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constitution. the program has to deal with the afteraffects of the earthquake and people are struggling to survive. >> many, as we have seen over the last few weeks or so, have been protesting against the constitution. what stage is the constitution, and is there room for amendments to it. >> constitution has been made. protests going on for two months. there are possibilities of amendments, but what has not been done is include the dissenting parties. there were committees made to reach out to the dissenting factions, because the government was going to be formed, before they fizzled out.
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so as long as the parties that are protesting are brought into the constitutional amendments, as long as that - that doesn't happen, the protests might continue. >> for now, live from kathmandu. still to come on this al jazeera newshour, the latest from the 2016 qualifiers, plus an all-time great shows that he means business. farah will explain in a little while.
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for several years a mysterious group has been posting complicated puzzles on the internet. even the brightest minds in cyber security have not been able to solve them. john hendren visited the cyber lab at the illinois institute of technology to find out more. >> reporter: this puzzle has the brightest minds in the world perplexed. they are confounded by the puzzle, one of three on the interit placed by sick ada 3301, and second by a baffling question - who is behind it. >> n.s.a. has been speculated. mi6, c.i.a., terrorist groups - al qaeda. another possibility is that it's a big hoax. >> reporter: solving the problems involves an esoteric knowledge of computer coding, art, literature.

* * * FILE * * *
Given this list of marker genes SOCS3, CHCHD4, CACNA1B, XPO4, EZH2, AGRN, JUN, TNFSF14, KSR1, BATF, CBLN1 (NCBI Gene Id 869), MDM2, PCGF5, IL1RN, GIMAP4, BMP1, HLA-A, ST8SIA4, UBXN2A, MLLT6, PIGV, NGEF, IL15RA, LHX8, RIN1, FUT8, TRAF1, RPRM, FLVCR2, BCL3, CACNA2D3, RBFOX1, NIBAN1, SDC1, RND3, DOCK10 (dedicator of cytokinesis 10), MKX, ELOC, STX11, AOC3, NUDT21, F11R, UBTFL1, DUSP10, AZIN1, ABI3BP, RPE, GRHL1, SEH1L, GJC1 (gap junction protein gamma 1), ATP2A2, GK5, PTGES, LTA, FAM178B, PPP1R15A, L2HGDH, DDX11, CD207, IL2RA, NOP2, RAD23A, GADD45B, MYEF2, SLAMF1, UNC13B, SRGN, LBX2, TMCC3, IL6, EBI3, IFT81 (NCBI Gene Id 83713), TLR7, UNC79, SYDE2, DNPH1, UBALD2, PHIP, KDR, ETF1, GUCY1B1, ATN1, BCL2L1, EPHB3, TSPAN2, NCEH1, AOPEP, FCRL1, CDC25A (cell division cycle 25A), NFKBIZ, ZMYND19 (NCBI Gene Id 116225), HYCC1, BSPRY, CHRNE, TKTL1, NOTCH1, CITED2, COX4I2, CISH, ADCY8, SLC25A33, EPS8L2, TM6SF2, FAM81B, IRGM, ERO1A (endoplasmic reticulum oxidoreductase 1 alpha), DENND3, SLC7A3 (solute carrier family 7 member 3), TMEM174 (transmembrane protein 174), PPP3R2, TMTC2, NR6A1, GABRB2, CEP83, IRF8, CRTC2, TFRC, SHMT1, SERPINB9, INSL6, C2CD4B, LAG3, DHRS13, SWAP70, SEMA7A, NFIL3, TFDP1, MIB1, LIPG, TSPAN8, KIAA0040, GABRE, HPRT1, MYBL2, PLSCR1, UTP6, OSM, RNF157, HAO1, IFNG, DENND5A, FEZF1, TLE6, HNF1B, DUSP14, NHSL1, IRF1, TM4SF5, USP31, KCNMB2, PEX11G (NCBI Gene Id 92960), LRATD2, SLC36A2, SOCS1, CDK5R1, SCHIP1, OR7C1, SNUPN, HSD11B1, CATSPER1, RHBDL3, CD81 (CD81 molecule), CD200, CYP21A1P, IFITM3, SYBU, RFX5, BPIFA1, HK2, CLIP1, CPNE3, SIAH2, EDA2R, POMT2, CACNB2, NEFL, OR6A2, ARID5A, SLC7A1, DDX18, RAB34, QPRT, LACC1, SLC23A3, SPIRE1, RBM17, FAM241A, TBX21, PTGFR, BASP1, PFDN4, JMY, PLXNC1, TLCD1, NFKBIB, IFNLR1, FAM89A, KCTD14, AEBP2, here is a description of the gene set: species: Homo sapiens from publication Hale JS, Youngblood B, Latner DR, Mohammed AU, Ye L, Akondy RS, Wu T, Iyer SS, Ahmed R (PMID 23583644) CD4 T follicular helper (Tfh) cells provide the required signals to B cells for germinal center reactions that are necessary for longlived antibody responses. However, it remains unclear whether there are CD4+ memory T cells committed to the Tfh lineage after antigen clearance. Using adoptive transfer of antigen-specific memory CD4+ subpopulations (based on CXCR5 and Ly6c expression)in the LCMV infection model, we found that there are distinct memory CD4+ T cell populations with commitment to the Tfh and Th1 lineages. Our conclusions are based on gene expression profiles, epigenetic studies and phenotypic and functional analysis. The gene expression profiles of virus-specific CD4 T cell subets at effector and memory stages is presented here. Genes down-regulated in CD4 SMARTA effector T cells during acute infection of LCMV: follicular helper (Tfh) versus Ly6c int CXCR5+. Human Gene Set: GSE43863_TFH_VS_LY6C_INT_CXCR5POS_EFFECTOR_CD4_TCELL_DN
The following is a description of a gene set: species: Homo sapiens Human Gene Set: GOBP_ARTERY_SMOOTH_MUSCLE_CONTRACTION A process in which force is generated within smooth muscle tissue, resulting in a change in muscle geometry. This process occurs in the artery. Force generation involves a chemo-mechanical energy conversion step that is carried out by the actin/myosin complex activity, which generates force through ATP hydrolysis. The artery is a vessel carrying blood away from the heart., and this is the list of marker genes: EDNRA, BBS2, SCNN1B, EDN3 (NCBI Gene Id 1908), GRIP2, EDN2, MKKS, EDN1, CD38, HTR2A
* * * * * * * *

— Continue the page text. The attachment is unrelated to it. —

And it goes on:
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at one points contestants to to look of polls. it started on january 4th, 2012, when an internet puzzle was posted, claiming to be tough for intelligent people. this was a text message, it contains a hidden message. >> there's a message ignored by the jpeg viewer. >> reporter: google told them who the fourth emperor of roam was, using four as the key and using it to translate letter, they turned gibberish into a web address, the picture of a duck. inside the message another message was hidden, leading them to this page, so on and so on. the fbi is so concerned, they ask this man to see what can be hidden in an audio message.
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the answer a lot. >> that is a clean windows xp shut down sound. this one sounds identical, but hidden in the programming language is a lecture he gives in class and the audio file is the same side. those that solve the puzzles can join the organization. there has been three puzzles on january 4th, 13th and 2014. this year something more mysterious happened - nothing. there was no puzzle. they may have gotten tired or maybe whoever was doing it was wiped out by a drone. whatever the reason, the programming world will wait and watch next january 4th for a chance to join sick ada 3301, whatever that is all right. time for the sports news, and here is farah.